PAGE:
Count Teleke of Tölökö (Michal Docolomanský) has set out with his faithful manservant on an expedition that has led them to the Carpathian Mountains where among the autumn leaves, they notice an arm sticking out from the ground. Initially believing it to be a fake, on closer examination it belongs to a local man, who has fallen into a daze while investigating the nearby castle - everyone in his village told him not to, but he went anyway, and such its strange effect that he is suffering. But the Count believes he is onto something here, as finally he could have tracked down the Baron Gorc z Gorcu (Milos Kopecký) he has been seeking for some time; this is personal.
Oldrich Lipsky was a writer and director from the former Czechoslovakia who stayed behind after the Prague Spring and its subsequent quashing, when many of his fellow filmmakers did their best to escape and continued their careers away from the Communist regime. It may not have done his creativity any harm, as his output was marked by its wild imagination, but his reputation was nowhere near as renowned as it should have been had he made a name for himself on the world stage. As it was, he is now mainly remembered by students of cinema from behind the Iron Curtain, though you do get those select few who encounter his oeuvre and wonder "What was that?!"
This particular example was from his final decade where he had been a veteran of the scene for quite some time, based on one of Jules Verne's less famous books, though the French author had been so prolific that did not exactly narrow it down. Really it was an excuse for the director to pack his movie with as many wild and fanciful images and gags as he could, with the help of a filmmaker who also stayed put but gained celebrity among world cinema fans and animation aficionados alike: Jan Svankmajer. He designed the steampunk gadgets and machinery that littered the frame, obviously his artistry and even allowing him a chance to include some of his stop motion stylings.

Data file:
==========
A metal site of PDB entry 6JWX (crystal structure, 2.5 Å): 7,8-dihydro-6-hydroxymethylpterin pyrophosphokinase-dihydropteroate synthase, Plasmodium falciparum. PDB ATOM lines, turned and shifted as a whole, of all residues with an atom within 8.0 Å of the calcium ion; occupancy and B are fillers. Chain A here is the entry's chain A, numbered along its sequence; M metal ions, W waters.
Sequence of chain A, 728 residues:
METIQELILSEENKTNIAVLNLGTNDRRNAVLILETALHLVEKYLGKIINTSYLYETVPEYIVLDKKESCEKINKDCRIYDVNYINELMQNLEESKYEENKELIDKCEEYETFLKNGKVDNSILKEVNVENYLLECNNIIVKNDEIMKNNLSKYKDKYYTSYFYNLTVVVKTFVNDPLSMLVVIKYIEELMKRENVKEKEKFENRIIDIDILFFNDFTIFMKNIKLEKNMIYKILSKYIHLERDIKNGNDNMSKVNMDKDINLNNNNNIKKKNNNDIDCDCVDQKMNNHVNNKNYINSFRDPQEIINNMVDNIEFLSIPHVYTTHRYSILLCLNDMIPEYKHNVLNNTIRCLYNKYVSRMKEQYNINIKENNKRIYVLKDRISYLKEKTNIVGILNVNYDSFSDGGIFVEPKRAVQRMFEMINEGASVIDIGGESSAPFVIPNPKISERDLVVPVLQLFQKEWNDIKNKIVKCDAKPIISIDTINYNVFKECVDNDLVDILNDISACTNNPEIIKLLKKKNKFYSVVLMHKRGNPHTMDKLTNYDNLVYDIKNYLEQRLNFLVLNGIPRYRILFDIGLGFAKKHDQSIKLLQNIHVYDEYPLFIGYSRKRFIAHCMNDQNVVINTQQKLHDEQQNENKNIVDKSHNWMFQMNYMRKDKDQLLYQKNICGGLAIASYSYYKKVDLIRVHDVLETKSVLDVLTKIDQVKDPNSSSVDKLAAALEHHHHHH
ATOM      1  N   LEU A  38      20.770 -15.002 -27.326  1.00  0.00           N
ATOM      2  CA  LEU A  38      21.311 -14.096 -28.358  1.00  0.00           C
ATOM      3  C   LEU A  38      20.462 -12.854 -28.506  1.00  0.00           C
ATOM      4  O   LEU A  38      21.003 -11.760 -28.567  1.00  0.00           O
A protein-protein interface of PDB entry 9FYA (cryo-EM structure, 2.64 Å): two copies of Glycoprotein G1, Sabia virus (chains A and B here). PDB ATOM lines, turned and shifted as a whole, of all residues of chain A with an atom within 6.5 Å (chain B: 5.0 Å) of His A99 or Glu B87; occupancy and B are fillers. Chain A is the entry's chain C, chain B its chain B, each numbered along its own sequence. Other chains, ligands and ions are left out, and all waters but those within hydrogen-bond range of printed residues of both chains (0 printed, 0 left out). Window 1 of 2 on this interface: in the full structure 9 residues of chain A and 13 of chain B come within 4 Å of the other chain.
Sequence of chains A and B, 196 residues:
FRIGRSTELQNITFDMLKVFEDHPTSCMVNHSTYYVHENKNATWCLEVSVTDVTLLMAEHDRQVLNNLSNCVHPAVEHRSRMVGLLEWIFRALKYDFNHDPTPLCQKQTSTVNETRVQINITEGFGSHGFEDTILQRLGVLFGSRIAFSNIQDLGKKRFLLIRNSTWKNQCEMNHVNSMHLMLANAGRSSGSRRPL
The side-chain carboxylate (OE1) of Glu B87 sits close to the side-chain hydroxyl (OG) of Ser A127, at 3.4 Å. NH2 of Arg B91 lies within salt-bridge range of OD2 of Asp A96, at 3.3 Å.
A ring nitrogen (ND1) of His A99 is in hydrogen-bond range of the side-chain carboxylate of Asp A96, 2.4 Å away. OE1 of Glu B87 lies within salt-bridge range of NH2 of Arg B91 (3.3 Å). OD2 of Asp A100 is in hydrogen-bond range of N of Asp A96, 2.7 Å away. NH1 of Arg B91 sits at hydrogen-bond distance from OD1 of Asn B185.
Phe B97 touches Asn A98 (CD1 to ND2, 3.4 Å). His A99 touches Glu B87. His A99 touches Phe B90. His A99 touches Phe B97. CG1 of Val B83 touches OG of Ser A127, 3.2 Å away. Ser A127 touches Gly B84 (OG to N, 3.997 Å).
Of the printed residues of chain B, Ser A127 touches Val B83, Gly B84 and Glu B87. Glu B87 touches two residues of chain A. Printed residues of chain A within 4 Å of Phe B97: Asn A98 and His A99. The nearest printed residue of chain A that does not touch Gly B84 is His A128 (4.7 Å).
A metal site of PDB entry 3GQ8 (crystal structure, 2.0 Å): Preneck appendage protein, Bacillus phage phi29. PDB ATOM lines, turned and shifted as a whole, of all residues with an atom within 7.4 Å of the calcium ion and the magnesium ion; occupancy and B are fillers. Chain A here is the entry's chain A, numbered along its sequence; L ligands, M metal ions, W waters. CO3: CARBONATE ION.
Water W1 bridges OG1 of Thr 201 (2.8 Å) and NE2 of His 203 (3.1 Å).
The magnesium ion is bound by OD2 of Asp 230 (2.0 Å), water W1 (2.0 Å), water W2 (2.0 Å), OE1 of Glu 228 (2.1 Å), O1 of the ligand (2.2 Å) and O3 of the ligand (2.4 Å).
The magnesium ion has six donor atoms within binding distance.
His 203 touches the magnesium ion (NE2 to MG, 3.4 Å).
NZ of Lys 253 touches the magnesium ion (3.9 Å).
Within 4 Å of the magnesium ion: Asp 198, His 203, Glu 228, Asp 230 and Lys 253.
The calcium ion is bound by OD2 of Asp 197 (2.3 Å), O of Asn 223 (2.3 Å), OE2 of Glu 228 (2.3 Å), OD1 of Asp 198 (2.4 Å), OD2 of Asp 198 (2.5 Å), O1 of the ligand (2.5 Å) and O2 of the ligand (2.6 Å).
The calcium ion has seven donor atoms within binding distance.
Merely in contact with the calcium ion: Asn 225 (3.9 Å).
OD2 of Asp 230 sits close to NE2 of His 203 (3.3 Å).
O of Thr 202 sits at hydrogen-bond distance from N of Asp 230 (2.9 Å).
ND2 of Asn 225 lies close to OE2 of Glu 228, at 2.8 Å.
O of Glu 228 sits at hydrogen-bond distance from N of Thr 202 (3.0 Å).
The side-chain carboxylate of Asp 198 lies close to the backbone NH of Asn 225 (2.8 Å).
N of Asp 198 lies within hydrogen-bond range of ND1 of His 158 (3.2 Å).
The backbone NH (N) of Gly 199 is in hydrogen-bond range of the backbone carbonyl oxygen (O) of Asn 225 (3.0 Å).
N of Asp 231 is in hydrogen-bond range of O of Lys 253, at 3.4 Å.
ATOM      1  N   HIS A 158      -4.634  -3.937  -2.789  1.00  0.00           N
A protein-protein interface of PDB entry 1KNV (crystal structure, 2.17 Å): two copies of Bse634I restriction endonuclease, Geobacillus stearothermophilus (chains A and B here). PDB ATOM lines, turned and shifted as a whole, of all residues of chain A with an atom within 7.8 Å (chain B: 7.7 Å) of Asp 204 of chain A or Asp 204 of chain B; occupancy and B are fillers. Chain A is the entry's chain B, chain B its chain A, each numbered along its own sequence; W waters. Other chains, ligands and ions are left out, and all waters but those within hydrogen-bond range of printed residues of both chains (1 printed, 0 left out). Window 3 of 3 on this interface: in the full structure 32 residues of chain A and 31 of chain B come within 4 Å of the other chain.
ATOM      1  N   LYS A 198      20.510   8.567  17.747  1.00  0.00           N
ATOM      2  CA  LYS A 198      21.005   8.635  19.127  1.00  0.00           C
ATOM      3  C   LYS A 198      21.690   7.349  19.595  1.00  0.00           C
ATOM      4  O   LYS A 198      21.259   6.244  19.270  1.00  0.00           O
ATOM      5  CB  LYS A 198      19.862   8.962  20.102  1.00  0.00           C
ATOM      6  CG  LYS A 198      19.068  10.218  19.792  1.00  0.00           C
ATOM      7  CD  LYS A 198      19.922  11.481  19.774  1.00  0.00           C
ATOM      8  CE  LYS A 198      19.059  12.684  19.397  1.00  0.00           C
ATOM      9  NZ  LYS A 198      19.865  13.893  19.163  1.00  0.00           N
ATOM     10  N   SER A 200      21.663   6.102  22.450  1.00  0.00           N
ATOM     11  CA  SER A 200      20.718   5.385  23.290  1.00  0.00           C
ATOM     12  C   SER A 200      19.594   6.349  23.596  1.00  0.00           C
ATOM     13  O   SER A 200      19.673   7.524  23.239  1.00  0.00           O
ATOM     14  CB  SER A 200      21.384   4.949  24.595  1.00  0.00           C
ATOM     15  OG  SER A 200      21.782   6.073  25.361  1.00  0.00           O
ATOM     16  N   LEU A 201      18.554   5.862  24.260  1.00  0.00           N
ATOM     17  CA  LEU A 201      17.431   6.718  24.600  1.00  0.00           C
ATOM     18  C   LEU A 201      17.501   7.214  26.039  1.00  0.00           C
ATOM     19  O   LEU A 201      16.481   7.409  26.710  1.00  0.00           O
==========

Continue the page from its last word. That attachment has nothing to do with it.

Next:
That steampunk genre was not so prevalent in 1981 as it is now, though you might observe its time has come and gone, but for this reason The Mysterious Castle in the Carpathians is considered a pioneer in that field, at least among those who have heard of it. Set in the last years of the nineteenth century, this nevertheless featured television and a motor scooter, among other developments: a typical shot that summed it up had the Count pontificating to anyone in earshot in the tavern while outside through the window in the background we see the titular castle, and a space rocket is blasting off from its roof. It was this sort of visual innovation that was part and parcel of Lipský's efforts and have rendered him with the cult following he has today, wacky humour and boundless imagination.
You may search in vain for anything he took seriously here, but it was present, simply approached under the guise of comedy and science fiction, even fantasy might be a more appropriate way of describing his results. The Count wants to find the Baron because the latter kidnapped the object of his affection, a fellow opera star who the Baron idolised to the point of obsession, his behaviour growing increasingly bizarre until he could restrain himself no longer and he spirited the prima donna (Evelyna Steimarová) away. Bereft but unbowed, the Count is equally obsessed with finding her again, though the villain has constructed not only a forbidding aura around his castle, but a selection of contraptions made by his mad scientist cohort (who has a mechanical arm) too. With running jokes like the Baron's beard preoccupation or the Count's supernaturally loud voice, there was always something going on, to the point where the film seems too easily distracted by its innovation, but its macabre ending was weirdly horrible, and most people will have never seen anything like it. Music by Lubos Fiser.